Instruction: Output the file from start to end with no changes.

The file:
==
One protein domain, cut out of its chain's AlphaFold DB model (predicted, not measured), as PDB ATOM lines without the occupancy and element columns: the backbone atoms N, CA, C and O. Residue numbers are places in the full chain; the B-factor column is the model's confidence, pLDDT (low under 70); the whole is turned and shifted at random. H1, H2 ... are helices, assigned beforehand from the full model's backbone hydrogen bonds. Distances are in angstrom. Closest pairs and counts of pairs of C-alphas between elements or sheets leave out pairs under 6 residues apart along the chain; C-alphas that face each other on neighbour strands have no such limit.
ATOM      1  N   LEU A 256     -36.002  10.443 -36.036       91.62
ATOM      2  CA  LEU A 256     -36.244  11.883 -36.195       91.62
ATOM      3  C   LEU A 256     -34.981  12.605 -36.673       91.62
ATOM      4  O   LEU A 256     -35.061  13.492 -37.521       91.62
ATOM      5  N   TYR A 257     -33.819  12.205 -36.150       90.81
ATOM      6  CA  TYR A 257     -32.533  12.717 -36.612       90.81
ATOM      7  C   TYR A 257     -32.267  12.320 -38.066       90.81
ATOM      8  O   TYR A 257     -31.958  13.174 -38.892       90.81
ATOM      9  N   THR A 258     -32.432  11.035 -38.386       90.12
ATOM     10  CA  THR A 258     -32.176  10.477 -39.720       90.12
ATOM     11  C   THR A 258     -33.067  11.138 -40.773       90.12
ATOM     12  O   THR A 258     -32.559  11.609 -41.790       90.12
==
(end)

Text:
One protein domain, cut out of its chain's AlphaFold DB model (predicted, not measured), as PDB ATOM lines without the occupancy and element columns: the backbone atoms N, CA, C and O. Residue numbers are places in the full chain; the B-factor column is the model's confidence, pLDDT (low under 70); the whole is turned and shifted at random. H1, H2 ... are helices, assigned beforehand from the full model's backbone hydrogen bonds. Distances are in angstrom. Closest pairs and counts of pairs of C-alphas between elements or sheets leave out pairs under 6 residues apart along the chain; C-alphas that face each other on neighbour strands have no such limit.
ATOM      1  N   LEU A 256     -36.002  10.443 -36.036       91.62
ATOM      2  CA  LEU A 256     -36.244  11.883 -36.195       91.62
ATOM      3  C   LEU A 256     -34.981  12.605 -36.673       91.62
ATOM      4  O   LEU A 256     -35.061  13.492 -37.521       91.62
ATOM      5  N   TYR A 257     -33.819  12.205 -36.150       90.81
ATOM      6  CA  TYR A 257     -32.533  12.717 -36.612       90.81
ATOM      7  C   TYR A 257     -32.267  12.320 -38.066       90.81
ATOM      8  O   TYR A 257     -31.958  13.174 -38.892       90.81
ATOM      9  N   THR A 258     -32.432  11.035 -38.386       90.12
ATOM     10  CA  THR A 258     -32.176  10.477 -39.720       90.12
ATOM     11  C   THR A 258     -33.067  11.138 -40.773       90.12
ATOM     12  O   THR A 258     -32.559  11.609 -41.790       90.12